More is needed, however. Every anti-democratic manoeuvre needs to be exposed. Every branch decision steamrollered by a local apparatchik, every implied threat of violence, every rigged aggregate vote should be documented in full view of the SWP membership and the class. Let the world see exactly how these so-called ‘socialists from below’ conduct their affairs. In short, a rigged conference must be delegitimised, just as the NC meeting was delegitimised. It is only natural, after all, for it is perverse to suggest a rigged conference is legitimate in the first place.
That said, there is everything still to play for. The CC has not yet lost by a long shot, but it has never really regained the momentum in the last month. It has been exposed repeatedly as a politically spent force, unable to find anything to say, unable to advance discussions beyond non-specific complaints about ‘slurs’. The only advantages it retains are bureaucratic (which is not, alas, to say they are insignificant).
It is thus worth a final comment on a particularly hypocritical accusation, wheeled out against the pre-conference factions and repeated in the statement calling the new conference. “The faction document is extraordinarily unpolitical,” Kimber and co whinge. “It has nothing to say about the economic crisis and the fightback, the battle against racism and fascism, the union bureaucracy and the rank and file, Unite the Resistance, anti-imperialism, building the SWP - or much else.”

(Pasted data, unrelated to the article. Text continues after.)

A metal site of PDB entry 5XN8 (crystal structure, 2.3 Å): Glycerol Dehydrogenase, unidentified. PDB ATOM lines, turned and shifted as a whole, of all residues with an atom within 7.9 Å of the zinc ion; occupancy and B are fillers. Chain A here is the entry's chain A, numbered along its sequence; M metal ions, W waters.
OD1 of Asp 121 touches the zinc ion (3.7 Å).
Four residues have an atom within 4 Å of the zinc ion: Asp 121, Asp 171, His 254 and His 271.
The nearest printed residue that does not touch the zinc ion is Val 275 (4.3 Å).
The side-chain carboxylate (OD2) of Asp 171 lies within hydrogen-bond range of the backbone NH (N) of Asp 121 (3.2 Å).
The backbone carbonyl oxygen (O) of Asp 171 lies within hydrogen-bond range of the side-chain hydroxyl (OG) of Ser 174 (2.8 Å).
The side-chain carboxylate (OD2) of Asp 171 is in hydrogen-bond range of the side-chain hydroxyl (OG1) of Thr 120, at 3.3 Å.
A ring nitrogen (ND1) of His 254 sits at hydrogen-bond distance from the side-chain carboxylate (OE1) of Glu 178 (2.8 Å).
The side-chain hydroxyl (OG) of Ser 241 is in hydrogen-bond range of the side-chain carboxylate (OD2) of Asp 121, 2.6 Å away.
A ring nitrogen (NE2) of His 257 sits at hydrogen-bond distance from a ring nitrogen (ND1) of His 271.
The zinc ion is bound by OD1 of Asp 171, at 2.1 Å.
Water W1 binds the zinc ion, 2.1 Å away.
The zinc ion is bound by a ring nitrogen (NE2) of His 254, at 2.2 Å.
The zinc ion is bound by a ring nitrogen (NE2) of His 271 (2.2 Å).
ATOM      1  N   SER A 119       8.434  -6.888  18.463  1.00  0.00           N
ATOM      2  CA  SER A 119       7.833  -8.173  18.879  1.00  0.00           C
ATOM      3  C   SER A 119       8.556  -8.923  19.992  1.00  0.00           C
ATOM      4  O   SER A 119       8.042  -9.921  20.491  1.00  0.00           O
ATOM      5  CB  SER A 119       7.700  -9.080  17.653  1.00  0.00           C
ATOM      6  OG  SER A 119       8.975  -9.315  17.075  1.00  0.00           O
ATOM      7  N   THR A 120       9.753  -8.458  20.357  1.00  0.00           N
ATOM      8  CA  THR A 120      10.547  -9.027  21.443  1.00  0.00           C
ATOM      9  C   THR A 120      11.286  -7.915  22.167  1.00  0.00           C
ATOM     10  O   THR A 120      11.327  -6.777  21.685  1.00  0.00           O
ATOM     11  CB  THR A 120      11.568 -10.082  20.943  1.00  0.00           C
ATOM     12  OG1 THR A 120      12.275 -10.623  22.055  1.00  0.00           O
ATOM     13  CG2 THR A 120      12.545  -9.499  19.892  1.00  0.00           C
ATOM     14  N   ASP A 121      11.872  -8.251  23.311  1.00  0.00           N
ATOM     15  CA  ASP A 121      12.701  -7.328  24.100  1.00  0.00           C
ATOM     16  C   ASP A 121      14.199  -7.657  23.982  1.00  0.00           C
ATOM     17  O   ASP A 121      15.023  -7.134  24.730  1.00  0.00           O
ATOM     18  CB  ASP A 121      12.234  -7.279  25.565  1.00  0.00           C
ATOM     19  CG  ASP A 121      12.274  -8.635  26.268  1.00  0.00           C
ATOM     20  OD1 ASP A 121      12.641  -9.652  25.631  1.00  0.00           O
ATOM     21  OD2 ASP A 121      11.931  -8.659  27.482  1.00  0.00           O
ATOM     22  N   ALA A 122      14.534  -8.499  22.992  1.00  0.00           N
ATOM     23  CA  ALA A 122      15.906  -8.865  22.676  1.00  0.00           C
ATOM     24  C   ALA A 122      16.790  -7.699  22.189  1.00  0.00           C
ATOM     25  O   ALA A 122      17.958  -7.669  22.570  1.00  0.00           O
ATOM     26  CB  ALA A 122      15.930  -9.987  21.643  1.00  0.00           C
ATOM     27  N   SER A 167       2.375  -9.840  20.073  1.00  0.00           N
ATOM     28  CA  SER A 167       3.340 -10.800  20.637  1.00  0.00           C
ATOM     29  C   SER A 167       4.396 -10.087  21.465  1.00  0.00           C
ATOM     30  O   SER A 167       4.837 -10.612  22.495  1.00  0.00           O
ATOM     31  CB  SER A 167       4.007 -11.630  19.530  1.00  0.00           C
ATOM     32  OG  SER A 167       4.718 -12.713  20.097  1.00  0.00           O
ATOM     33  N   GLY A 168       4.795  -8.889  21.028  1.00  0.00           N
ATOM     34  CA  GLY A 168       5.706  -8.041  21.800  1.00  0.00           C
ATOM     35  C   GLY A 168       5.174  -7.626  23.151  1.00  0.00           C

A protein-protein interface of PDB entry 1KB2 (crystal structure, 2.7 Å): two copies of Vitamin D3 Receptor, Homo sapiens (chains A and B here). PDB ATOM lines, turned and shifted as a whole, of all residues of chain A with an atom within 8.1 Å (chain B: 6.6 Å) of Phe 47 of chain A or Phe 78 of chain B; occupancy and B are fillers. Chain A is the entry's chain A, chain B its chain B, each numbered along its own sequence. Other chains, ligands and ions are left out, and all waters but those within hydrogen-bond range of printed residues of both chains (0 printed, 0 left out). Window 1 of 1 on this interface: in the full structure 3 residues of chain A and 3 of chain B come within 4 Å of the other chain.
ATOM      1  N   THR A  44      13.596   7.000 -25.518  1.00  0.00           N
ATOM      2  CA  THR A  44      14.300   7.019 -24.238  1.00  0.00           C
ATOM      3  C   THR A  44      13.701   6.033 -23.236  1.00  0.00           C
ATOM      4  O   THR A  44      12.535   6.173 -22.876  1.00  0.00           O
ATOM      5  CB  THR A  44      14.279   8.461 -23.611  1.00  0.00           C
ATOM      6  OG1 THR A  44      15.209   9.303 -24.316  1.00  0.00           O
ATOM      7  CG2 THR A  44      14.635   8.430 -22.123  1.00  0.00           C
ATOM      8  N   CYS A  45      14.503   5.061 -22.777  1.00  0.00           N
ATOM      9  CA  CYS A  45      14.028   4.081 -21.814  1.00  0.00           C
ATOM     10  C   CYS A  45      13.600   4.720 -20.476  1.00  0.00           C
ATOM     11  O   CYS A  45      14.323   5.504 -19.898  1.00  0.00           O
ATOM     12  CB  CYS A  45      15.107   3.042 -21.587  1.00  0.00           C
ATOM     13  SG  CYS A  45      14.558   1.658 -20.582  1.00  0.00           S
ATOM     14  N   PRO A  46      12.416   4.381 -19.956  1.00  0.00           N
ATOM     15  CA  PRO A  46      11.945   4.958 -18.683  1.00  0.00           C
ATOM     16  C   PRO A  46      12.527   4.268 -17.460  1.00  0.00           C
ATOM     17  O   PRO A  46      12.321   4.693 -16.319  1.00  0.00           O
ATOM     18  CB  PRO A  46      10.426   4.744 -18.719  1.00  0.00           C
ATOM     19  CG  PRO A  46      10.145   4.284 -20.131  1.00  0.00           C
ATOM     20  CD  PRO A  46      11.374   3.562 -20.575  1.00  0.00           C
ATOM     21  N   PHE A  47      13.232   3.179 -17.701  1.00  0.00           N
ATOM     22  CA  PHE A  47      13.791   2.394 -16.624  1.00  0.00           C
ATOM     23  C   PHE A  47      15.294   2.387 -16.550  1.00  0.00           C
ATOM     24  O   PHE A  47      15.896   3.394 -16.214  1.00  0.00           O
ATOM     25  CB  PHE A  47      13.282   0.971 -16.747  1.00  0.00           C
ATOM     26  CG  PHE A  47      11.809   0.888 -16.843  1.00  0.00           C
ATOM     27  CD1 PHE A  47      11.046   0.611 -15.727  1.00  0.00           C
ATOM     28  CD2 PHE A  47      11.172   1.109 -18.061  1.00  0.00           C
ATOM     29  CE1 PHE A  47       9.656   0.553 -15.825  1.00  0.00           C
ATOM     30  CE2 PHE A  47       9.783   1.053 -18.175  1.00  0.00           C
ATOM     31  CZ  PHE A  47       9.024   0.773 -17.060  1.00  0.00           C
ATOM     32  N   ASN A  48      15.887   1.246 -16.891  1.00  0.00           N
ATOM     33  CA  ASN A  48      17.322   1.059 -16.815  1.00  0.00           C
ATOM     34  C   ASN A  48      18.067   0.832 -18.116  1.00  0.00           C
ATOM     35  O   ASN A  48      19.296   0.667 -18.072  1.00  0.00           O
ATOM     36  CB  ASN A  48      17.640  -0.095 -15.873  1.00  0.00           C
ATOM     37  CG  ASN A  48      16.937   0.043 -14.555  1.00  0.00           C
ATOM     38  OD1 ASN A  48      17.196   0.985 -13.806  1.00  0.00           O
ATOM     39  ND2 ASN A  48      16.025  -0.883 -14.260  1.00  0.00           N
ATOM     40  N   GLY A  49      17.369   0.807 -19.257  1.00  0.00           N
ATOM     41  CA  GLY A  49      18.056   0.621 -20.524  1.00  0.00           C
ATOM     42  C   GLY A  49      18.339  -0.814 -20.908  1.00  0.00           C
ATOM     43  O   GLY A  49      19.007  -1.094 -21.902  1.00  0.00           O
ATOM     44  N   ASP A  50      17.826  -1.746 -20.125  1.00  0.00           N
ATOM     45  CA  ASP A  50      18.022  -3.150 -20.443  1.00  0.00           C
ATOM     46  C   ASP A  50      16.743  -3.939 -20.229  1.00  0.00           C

It is, of course, unsurprising that a document intended to combat internal bureaucracy fails to discuss a whole list of other questions. However, leaving that aside, the CC’s response is utterly hypocritical. It is true that the leadership has plenty of policy on all these areas (if we are prepared to extend the definition of the word ‘policy’ to include platitudinous horseshit), and the opposition has said little about any of those things (we note, however, the rather significant omission of women’s liberation from the list).
Yet the SWP leadership has allowed this to happen, because its mercilessly bureaucratic modus operandi has precisely a depoliticising effect on the rank and file. It is worth remembering that two short months ago, there were not yet any factions in the SWP; this period of ‘great chaos under heaven’ is the first time in many newer comrades’ political careers that thinking independently of the leadership has become a burning necessity.
It is to be applauded that, among the opposition, the germs of serious political discussion have started to appear. Mostly this has focused on the women’s question, unsurprisingly, and has been of varying quality. (Even Pat Stack has put his oar in on this one.) Yet, on another level, debate is simply inevitable, and illustrates how much effort the SWP leadership puts into preventing such discussions.
SWP members should ask themselves: will the level of debate and comradely exchange of ideas be higher under the status quo ante, the bureaucratic regime that currently drives the SWP to the edge of destruction, or under a healthier democratic structure? Which option is really “unpolitical”? That is the decision that faces the SWP today: an internal revolution and with it the possibility of political renewal, or sectarian oblivion.